This month I took some time off before diving into the new academic year, which means in an absence of mandated activity I was effectively on “summer holidays” for the first time since high school. No shifts to work, no studying to do… just me, the sunshine, copious amounts of free time, and the crushing feeling of obligation to Get Things Done.
I’m sure this is a feeling we’re all familiar with in some way. Isn’t it a bastard of an emotion? Someone out there probably has a psychoanalytical explanation that this ingrained sense that we Must Be Productive is the result of capitalism’s slimy grip, but I think it’s also just the way my brain has come to work. When I realised January was half over already I felt the world spiral–my time was nearly up, and I hadn’t done enough!!
Of course, I don’t know what I’d officially define “enough” as. I did a pretty rad amount of writing this month, if I do say so myself (I have the blog queue stocked up quite nicely, and I finished my Madoka writeups, as well as impulsively starting a series on the currently-airing emotions-inducing A Place Further Than the Universe), but I think even if I ended up writing a hundred thousand words in my break I’d feel somehow like I hadn’t hit “enough”. And you know what? It’s a nonsense way for a brain to work. This concept of having to wring the productive potential out of every hour in the day will sap your mental energy when you adhere to it, and leave you anxious and unfulfilled when you don’t. Just do what you can, and remember that you’re allowed to just, like, chill out occasionally. Hours aren’t wasted just because you didn’t make something in them. Making stuff is hard, and you should be proud of anything new that you create! These are the mantras I’m trying to remind myself of, so I thought I’d pass them onto you guys as well.
All that aforementioned writing:
A Magical Girl Education: Sugar Sugar Rune (the manga with a strong aesthetic, the Power of Friendship, and almost romanticised incest!)
Gods Behaving Badly: Shenanigans of Mythical Proportions (the novel that’s been called “the fluffy whipped-cream version of American Gods” where the gods of Olympus have to flatshare)
Hey, remember when I complained about Riverdale, but noted that I couldn’t judge it as an adaptation? Here’s someone who can! He says it’s Bad. (Bonus—respectful discussion of asexuality!)
It’s the start of a new anime season (again)! Which means it’s time to check out AniFem’s premiere reviews, all compiled nicely here, to see what looks good, what looks okay, and what looks like Anime Was a Mistake.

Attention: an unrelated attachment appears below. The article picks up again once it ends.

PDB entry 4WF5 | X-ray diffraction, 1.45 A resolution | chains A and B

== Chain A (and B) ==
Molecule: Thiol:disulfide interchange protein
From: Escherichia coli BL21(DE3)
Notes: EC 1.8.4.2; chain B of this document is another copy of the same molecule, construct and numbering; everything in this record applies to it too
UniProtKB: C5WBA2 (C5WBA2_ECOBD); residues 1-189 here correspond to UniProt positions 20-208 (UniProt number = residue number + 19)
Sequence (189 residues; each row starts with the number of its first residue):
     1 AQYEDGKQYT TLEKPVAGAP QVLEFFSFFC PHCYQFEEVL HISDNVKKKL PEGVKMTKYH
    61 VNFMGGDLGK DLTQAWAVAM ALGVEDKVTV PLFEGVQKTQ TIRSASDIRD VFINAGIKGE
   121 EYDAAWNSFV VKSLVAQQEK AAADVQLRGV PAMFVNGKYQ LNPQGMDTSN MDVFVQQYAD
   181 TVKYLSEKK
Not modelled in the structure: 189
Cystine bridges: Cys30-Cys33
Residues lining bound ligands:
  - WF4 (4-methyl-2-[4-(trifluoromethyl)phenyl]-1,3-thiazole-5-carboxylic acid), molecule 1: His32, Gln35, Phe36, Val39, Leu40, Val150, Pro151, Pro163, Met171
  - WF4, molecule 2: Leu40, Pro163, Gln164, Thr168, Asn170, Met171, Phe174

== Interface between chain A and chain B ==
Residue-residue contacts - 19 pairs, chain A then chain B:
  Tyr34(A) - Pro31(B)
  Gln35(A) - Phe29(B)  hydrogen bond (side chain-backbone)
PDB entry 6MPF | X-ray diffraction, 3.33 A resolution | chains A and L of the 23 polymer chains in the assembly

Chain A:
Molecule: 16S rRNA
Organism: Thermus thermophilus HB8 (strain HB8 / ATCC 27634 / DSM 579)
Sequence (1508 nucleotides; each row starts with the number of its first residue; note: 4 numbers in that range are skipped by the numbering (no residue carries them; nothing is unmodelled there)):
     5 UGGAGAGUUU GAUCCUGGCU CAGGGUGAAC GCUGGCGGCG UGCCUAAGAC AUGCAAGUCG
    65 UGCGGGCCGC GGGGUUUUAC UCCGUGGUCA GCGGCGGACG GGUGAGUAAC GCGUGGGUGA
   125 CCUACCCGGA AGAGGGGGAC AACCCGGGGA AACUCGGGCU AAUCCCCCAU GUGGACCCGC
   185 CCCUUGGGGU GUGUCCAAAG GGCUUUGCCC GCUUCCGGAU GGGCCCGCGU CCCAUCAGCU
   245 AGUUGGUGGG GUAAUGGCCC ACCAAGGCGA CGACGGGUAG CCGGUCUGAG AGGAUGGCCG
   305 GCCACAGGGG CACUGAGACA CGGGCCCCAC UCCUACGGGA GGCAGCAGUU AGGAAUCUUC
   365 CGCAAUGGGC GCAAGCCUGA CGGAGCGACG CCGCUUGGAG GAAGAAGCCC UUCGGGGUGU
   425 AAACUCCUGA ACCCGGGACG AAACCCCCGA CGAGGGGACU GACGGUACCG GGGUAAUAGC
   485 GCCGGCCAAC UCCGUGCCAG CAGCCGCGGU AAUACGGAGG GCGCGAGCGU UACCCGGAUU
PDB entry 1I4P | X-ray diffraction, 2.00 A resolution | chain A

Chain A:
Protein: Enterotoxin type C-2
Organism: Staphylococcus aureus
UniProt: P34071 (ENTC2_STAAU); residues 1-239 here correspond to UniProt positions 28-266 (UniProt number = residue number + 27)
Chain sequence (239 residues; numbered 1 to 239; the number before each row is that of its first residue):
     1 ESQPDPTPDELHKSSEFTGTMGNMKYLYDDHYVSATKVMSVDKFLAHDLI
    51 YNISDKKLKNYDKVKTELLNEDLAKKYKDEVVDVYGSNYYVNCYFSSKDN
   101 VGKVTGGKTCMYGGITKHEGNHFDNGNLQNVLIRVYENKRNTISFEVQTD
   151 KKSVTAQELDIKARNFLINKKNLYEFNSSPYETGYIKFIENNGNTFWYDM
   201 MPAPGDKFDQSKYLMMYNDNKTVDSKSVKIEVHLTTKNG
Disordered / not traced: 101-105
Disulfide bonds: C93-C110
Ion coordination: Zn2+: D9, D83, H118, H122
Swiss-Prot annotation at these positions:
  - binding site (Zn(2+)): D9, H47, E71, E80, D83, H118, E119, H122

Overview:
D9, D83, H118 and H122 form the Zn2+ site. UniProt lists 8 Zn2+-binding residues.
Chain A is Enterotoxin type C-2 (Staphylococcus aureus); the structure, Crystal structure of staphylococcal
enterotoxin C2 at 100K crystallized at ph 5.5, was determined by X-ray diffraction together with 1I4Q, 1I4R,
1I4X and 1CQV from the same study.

Sun, Moon & Stars: Cardcaptor Sakura Retrospective – Marion rewatches the magical girl darling and finds a renewed love for it (and a renewed critical eye for the skeevy aspects to some of the romance).
Recovery of an MMO Junkie: In Defense of an Anxious Protagonist – Black Nerd Problems celebrate the earnest portrayal of Moriko’s anxiety, and how it’s a nice change from the usual stereotypes on-screen anxiousness can fall into (for real, let’s move away from anything associated with Woody Allen, fictional character types or otherwise).
A Twitter thread from Vrai about the “take what you can get” gay character and why it’s a frustrating narrative (tying nicely into some of the problems Marion had with Cardcaptor Sakura).
Fantastic Video Essays by Women and Where to Find Them – on Film School Rejects, some recommendations of analytical video essays about film and media by ladies! Will definitely have to check some of these out.
The Written Word and more Victorian-Era Trappings in Violet Evergarden – looks like Violet Evergarden is the unwatchable (until it appears on my country’s Netflix) series that I’ll be keeping up with through meta posts this season. Emily writes knowledgably and beautifully as always, here about the power of the novel in the Industrial Revolution, and how this factors into Violet’s story.
Netoju no Susume – On Compersion and Virtual Identities – Another MMO Junkie analysis, this time looking into the phenomena of empathy for and identification with fictional characters, and how this influences both the audience watching the series and the how the characters within the series navigate their online relationships.
Weathering the Adolescent Storm: A Place Further Than the Universe and Liberation – everything Nana writes is beautiful, and this time Nana’s writing about freedom and coming-of-age in A Place Further Than the Universe.
There was a glorious phase where I was catching a lot of public transport and thus had plenty of perfect opportunities to listen to podcasts. Nowadays that’s not so much the case, so the rate at which I’m burning through episodes and discovering new series has dropped. That said, I have, courtesy of CP, found FoodStuff, which is a beautiful blend of social history and food science. And it’s run by ladies, which is always nice! They’ve covered everything from the history of the toast to current food fads like flavour tripping (see, I didn’t even know that was a thing, but I have learned!)
Anime Is Lit is also on a valiant mission to help me understand what the hell a DEVILMAN is, and Shojo and Tell continues to be a delight, as does Trash & Treasures. I’ve been in a real “chill out and listen to people talk about things they like” mood, can you tell? It’s the summertime. In between the monstrous desire to be Productive, anyway.
That’s about it for now, one month into 2018. Take care out there, whether it’s in the heat or the cold!